Jack Johnson bugs critics. With little praise from us (RS has given his records an average of 2.25 stars) and little play on the airwaves, the Hawaiian singer-songwriter has sold more than a million copies of each of his three albums. Way to go around us, people.
Other strikes against him: he's a thoughtful and well-behaved guitar strummer who sings about domestic bliss (we're only now forgiving McCartney), and, well, he wears sandals.
All of the above were on display Wednesday at Holmdel, New Jersey's PNC Bank Arts Center. Johnson, a professional surfer-turned-filmmaker-turned pop star, began his latest career by entertaining his circle of friends at barbecues and beach parties -- his laidback approach wasn't any different last night, but the circle was almost 20,000-people deep . . . with more in the parking lot trying to buy their way in. (Portions of the proceeds from the sold-out show benefited Hurricane Katrina victims.)
To stand in one spot in front of a crowd that large -- armed only with an acoustic guitar and a delicately playing bass, drum and piano ensemble -- is to believe in your songs. And thanks to his bouncy melodies, contrapuntal rhythms and infectious choruses, Johnson's confidence was richly rewarded last night. Repeated listens to the sparely produced studio versions of "Sitting, Waiting, Wishing," "Constellations" and "Wasting Time" reveal rock-anthem swells just beneath the surface -- but, instead of shooting off electric-guitar and keyboard flares, Johnson allows listeners to dive in and discover them on their own. Last night, instead of assuming the role of enigmatic showman steering his faithful through the show, Johnson let the crowd take the wheel, and it was their manic shrieks of "Where'd all the good people go?" ("Good People") and "fade, fade a-waaaay" ("The Horizon Has Been Defeated") that cascaded throughout the domed shell.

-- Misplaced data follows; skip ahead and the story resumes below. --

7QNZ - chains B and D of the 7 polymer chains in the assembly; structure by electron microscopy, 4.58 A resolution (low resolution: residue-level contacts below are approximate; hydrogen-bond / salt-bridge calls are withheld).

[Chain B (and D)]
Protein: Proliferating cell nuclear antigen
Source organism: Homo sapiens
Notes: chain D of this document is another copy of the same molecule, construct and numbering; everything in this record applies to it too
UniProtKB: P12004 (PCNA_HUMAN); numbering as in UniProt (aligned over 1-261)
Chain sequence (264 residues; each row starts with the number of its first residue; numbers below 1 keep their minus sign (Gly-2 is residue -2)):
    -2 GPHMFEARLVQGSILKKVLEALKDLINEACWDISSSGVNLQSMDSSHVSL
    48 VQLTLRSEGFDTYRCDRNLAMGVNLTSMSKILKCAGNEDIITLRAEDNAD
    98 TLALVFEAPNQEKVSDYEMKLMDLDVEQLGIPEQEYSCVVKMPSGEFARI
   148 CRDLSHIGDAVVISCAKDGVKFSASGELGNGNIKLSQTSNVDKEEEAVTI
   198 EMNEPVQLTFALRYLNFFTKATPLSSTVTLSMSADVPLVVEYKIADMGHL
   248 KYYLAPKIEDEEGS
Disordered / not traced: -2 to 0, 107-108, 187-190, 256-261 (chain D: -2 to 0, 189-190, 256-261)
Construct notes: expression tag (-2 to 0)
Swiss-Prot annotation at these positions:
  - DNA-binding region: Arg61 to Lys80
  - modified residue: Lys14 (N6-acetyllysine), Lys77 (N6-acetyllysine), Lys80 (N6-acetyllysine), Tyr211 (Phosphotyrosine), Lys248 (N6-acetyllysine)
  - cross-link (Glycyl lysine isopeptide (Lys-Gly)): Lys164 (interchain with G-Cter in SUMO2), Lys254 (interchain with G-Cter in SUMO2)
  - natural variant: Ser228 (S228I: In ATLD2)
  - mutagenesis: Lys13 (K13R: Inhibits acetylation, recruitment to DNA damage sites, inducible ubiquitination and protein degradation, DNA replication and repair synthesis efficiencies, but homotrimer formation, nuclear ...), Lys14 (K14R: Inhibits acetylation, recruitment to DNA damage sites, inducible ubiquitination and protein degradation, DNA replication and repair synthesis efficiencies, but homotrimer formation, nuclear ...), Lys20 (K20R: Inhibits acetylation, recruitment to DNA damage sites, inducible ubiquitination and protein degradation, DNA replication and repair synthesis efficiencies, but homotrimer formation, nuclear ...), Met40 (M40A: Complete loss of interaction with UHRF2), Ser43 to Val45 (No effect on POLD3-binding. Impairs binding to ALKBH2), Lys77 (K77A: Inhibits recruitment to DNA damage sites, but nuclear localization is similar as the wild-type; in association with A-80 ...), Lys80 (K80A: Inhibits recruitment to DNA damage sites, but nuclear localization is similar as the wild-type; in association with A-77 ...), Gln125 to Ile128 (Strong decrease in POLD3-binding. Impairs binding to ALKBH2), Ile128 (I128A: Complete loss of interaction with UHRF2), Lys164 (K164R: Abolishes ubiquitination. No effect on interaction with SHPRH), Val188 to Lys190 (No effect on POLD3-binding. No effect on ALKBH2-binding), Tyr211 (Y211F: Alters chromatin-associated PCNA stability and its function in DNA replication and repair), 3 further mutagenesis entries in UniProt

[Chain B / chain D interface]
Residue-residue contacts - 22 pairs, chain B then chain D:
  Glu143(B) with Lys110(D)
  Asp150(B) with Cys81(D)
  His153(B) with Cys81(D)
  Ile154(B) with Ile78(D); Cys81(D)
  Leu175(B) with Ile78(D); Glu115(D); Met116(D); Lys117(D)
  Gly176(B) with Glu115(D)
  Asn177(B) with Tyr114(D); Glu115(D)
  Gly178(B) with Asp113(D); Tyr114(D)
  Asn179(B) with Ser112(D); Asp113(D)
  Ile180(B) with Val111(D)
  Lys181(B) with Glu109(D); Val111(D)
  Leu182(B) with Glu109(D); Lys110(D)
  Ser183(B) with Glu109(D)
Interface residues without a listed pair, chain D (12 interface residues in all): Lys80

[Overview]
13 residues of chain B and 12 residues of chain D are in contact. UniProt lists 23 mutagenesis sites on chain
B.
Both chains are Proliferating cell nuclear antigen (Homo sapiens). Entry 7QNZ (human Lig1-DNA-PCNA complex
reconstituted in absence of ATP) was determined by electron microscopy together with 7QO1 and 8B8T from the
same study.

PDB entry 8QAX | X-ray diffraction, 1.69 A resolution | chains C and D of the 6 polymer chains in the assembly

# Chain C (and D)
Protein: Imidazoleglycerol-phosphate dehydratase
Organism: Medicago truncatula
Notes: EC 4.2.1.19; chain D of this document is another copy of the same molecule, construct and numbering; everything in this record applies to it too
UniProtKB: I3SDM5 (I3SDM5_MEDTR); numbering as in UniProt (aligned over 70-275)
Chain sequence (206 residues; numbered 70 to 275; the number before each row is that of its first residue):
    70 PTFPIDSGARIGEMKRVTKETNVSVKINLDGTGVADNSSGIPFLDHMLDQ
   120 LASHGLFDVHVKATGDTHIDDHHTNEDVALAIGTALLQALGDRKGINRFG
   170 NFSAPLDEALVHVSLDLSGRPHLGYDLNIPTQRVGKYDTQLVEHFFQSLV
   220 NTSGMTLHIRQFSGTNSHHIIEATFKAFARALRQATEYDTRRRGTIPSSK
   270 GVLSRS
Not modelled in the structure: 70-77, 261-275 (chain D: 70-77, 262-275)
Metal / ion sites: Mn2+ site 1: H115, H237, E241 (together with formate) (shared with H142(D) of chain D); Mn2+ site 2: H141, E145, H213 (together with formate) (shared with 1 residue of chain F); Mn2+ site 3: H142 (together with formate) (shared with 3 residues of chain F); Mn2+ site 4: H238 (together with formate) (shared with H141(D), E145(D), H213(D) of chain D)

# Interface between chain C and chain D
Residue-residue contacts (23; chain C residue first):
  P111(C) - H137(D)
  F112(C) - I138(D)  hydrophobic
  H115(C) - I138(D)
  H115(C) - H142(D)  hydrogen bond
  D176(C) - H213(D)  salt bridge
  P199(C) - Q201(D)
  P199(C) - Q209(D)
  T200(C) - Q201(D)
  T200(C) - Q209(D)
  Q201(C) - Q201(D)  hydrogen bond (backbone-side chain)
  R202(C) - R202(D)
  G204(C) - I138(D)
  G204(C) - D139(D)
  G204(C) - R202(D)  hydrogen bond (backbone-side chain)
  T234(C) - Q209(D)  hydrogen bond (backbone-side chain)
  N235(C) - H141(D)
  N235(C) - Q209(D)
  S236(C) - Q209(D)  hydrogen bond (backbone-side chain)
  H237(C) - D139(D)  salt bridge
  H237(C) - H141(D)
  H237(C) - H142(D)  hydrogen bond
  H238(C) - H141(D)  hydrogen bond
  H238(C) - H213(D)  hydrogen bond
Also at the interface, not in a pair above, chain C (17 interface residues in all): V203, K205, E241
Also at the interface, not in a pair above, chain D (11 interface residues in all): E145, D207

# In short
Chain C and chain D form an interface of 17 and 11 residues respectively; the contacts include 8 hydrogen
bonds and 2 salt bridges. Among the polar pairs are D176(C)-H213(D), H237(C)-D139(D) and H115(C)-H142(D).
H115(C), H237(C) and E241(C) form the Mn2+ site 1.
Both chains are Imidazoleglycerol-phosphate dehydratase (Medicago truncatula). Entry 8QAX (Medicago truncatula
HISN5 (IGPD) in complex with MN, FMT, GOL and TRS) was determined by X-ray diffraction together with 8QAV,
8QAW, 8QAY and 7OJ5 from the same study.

While Johnson, clad in a T-shirt and baggy jeans, crooned his gentle ditties about star-gazing under mango trees and whipping his wife up some banana pancakes, he and his bandmates were illuminated with slides of dripping leaves, fading sunsets and sleepy palm trees. The Jack Johnson version of the arena-rock, show-stopping moment was his soaring "Breakdown," when he busted out a ukulele and the stage was alight with tropical fish.
For better and worse, Johnson proved a generous party host, inviting Grammy-winning Hawaiian music veteran John Cruz to the stage for a charming duet of Cruz's "Island Style." He also brought up opener Matt Costa for a harmony-challenged take on the Beatles' "Two of Us," and forced snippets of the Cars' "Just What I Needed" and the White Stripes' "My Doorbell" into his own works.
Johnson was at his best when he did his own thing: swaying gently, plucking his guitar and letting his sturdy songs sail through the night. It might not have been very rock & roll, but, last night near the Jersey shore, you'd have had a hard time finding somebody who cared.
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